There was a time, back when men were men* and photojournalists used film that transmitting on deadline was a major production.
Back in the day, I used to travel with a footlocker of gear that contained an entire traditional wet darkroom, from film processing reels and tanks to an enlarger, and an AP transmitter, which was about the size of a portable typewriter and took 24 minutes to send one color photo over landlines.
The digital revolution made all that obsolete. (I sometimes miss the days of using film. I never miss the days of turning my hotel bathroom into a functioning darkroom. The enlarger always went on the toilet, which meant the toilet couldn’t be used as, you know, a toilet.)
Now a traveling photojournalist works off of a MacBook Pro and wifi (or a cellular aircard) and you transmit from where ever you are. But there are times when even working off of a MacBook Pro and looking for wifi can be too time consuming.
Hello iPhone. The iPhone 4 was my first iPhone. Before the iPhone I had a Palm Treo 680, slick when it was new, way back in 2006, but starting to show its age now. The iPhone has quickly become an indispensable tool in my digital toolbox. At first it just replaced my Treo - I used it for checking email, surfing the web and making phone calls. Now it’s way more than that.
In July, at the height of the SB 1070 issue in the federal courts, I had to transmit photos of the ongoing protests from the sidewalk in front of the courthouse to the Arizona Republic. Working off my MacBook Pro wasn’t practical (too big to carry around, no where to sit and work etc) so I used the 5 megapixel camera in the iPhone to make photos and emailed them back to the office. The camera in the phone is great. For a cell phone camera. But it doesn’t equal even a point and shoot let alone a high end SLR. And there was no way to caption photos so editors on the receiving end had to cut and paste my caption from the email into the photo in Photoshop and then transfer the photo to the newspaper’s archive. The iPhone, while a good solution, was not a perfect solution.
All of that has changed in just the last two weeks. Now there’s a Secure Digital (SD) card reader for the phone and a terrific iPhone/iPad app called Filterstorm that allows me to use any camera that uses SD cards (in my case the Canon G11) access the JPEGs, caption them and ftp them to the Republic’s archive. Way cool.
The SD reader is kind of expensive for a SD reader - about $40 at Amazon - while generic USB readers are well under $20. But it’s the only SD reader available for the iPhone, because Apple’s Camera Connection Kit for the iPad doesn’t support the iPhone, so they have the market cornered. (The Zoomit reader also works with the iPad.)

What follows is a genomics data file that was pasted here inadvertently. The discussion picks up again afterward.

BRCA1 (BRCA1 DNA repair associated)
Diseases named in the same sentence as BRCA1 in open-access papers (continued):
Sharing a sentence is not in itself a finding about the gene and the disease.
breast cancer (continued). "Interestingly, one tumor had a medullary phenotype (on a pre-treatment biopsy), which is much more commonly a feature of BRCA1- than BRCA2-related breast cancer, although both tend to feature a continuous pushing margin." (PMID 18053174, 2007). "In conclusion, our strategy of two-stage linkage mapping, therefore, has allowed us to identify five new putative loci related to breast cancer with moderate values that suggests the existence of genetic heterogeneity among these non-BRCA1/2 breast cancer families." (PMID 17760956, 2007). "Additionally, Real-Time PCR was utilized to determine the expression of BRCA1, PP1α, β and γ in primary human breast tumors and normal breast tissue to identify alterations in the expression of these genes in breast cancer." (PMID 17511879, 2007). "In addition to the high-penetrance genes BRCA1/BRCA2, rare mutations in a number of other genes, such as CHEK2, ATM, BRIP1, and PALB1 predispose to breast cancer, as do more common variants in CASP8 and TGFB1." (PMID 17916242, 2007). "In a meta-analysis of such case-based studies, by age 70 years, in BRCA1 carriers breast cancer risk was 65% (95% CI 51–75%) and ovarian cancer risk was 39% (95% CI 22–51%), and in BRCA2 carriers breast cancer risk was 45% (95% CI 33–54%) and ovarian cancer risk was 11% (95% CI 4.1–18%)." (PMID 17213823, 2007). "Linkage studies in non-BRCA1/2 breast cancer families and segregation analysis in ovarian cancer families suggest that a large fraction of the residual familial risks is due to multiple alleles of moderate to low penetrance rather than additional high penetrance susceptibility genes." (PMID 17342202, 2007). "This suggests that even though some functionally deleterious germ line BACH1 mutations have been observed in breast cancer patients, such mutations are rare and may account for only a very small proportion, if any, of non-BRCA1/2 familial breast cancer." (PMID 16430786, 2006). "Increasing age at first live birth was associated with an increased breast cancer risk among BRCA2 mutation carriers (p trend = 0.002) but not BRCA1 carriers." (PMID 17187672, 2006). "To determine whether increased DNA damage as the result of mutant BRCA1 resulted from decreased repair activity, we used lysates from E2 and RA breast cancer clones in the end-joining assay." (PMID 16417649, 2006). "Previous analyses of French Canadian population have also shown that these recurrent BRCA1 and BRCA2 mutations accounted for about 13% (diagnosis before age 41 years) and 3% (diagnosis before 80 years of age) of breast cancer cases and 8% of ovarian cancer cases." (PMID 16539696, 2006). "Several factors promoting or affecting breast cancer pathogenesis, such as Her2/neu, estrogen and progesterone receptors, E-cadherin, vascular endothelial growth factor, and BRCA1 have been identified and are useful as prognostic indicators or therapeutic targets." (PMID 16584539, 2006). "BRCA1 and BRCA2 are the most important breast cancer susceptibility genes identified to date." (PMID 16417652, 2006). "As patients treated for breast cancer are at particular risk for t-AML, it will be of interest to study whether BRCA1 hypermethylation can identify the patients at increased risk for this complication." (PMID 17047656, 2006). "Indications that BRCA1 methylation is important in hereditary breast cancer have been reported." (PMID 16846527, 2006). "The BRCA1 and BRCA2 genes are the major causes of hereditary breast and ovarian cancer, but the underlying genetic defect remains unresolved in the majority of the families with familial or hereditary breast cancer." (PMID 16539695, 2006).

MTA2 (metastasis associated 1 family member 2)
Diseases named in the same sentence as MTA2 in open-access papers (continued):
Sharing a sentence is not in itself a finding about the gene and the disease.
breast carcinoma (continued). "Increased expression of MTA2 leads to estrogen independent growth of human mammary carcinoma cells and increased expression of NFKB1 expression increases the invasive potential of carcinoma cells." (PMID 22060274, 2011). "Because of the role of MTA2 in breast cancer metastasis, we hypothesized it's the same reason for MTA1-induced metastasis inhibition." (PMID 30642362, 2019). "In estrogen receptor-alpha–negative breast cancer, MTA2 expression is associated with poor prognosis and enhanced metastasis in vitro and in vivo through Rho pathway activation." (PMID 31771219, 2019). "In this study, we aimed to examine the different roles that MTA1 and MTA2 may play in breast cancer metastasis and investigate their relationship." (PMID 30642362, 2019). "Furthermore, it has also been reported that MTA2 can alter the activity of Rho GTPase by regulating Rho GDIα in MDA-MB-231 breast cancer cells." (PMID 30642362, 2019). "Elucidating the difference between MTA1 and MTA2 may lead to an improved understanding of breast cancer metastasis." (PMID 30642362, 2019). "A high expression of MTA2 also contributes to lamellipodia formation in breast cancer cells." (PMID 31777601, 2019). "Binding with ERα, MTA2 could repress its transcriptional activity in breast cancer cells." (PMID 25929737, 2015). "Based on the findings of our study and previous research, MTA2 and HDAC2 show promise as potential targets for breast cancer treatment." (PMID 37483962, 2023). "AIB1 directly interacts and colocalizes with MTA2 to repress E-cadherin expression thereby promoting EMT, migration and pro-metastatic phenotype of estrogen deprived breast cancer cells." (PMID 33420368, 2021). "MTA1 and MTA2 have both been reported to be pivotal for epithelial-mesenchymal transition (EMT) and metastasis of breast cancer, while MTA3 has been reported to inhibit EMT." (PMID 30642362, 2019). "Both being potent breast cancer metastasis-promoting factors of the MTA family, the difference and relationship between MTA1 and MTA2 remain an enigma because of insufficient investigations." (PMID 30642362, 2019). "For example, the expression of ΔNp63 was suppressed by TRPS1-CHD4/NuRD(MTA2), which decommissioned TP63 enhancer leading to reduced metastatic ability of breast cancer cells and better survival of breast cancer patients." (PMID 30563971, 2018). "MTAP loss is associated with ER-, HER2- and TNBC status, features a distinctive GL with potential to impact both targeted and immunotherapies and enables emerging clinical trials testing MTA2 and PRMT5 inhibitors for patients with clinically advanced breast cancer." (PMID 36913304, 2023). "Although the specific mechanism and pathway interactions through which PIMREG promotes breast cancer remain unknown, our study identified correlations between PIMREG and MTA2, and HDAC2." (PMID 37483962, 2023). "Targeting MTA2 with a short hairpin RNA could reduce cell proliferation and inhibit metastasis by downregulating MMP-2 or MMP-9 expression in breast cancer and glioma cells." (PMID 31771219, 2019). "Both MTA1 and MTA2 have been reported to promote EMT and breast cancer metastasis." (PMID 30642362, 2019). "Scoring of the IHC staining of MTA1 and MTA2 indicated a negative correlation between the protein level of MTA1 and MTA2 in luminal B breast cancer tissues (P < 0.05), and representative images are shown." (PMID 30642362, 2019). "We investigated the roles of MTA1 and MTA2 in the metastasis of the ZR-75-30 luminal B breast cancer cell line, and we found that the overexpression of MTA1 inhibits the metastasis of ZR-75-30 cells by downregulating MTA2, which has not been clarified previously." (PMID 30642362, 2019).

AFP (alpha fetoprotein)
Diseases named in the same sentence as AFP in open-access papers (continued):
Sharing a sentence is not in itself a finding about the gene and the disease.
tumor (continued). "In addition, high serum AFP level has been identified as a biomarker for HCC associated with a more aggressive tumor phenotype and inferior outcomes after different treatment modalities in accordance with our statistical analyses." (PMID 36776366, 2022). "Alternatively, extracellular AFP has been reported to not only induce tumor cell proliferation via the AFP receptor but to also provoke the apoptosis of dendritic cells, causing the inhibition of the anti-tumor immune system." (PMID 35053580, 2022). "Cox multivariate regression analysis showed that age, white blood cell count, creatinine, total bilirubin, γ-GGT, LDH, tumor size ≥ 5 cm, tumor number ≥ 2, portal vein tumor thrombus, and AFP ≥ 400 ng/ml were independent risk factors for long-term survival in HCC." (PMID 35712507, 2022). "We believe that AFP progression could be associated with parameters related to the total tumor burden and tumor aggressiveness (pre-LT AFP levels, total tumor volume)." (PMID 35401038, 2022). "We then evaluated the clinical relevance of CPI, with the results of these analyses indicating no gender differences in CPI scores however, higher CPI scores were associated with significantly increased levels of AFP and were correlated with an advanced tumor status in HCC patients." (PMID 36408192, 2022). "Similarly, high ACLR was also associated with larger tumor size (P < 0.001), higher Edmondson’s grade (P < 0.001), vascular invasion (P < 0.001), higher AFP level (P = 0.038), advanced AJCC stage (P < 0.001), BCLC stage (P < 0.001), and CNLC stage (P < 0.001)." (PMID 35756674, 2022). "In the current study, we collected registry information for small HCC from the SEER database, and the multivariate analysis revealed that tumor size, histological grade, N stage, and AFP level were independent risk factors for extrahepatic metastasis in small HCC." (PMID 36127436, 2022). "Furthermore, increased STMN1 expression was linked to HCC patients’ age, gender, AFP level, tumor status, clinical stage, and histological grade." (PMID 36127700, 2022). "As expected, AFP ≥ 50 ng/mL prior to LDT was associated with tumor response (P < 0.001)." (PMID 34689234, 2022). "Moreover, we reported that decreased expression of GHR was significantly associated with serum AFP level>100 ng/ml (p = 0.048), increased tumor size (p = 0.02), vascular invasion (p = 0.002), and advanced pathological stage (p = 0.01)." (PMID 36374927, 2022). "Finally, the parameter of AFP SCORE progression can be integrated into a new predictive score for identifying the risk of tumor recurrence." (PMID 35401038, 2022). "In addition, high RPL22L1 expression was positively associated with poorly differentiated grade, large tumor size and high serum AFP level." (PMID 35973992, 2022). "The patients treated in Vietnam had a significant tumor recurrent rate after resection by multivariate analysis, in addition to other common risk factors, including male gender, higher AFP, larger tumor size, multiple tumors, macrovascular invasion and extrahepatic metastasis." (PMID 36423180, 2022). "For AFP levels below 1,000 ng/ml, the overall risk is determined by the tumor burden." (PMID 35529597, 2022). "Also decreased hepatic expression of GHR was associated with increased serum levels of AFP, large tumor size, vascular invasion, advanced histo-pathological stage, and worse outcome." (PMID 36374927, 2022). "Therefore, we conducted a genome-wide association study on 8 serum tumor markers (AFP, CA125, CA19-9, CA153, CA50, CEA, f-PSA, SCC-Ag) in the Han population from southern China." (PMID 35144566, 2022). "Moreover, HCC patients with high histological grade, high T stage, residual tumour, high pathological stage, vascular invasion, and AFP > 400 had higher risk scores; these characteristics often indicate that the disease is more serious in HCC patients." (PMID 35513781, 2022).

Filterstorm is an amazing app. At $3.99 it should be on every photographer’s iPhone or iPad. It’s gets regular updates and the support is superb. It has all the editing tools for editing photos you would expect, brightness and contrast control, sharpness and blurring and even curves. But what really sets it apart is the IPTC information and the ftp client. It does things some of the major players in software for photojournalists said couldn’t be done with the iPhone or iPad.
Now my workflow on breaking, “we need it NOW!” stories is to make the photo with my Canon G11 pull out my iPhone attach the card reader and edit on the spot.
I select the photos I want to send using the zoomit app, and copy them into my iPhone’s Photos app (I never actually launch the Photos app). When the photos I want to send, usually just two or three, are copied over, I exit out of zoomit and launch Filterstorm.
I select the first photo; crop, color correct, tone and sharpen it, add a caption and then ftp the photo straight out of Filterstorm. When the first photo is done, I start on the second and so on. If I am covering a march or protest this allows me to keep up with the protesters where I would have fallen far behind if I had stopped to use a computer.
The photo quality from the G11 is so much better than the iPhone that photos made with the G11 can go into the paper or on the web. Although some of my iPhone photos have been printed on paper, they were generally reserved for internet use. If I had a SLR that used SD cards, like the Canon 1D series, I could run photos from that camera through the phone (this could be a real boon to sports photographers who use the 1D series cameras).
Working this way isn’t perfect. You can only work on one photo at a time with Filterstorm and you have to work with JPEGs - neither the iPhone nor the iPad have the oomph to convert raw files. Accurately typing names and captions on the iPhone’s touch screen is a challenge (and that’s being charitable). Finally, color correcting photos on a cell phone screen, even one as great as the iPhone’s, is really difficult.
It would be easy to dismiss this solution as too little to be really useful. But I prefer to see it as just about perfect. It would be great to open multiple photos at once and set up a queue for transmitting, like I can on my MacBook Pro. But the phone’s not a MacBook Pro it doesn’t have the processor or RAM to deal with four or five 10 megapixel files (even JPEGs) at the same time. For what it does and what I need it’s darn near ideal.
(This was originally published in my technical blog “Geek Speak” on Oct. 1, 2010.)
- No offense intended. I mean “when men were men” in a gender neutral way.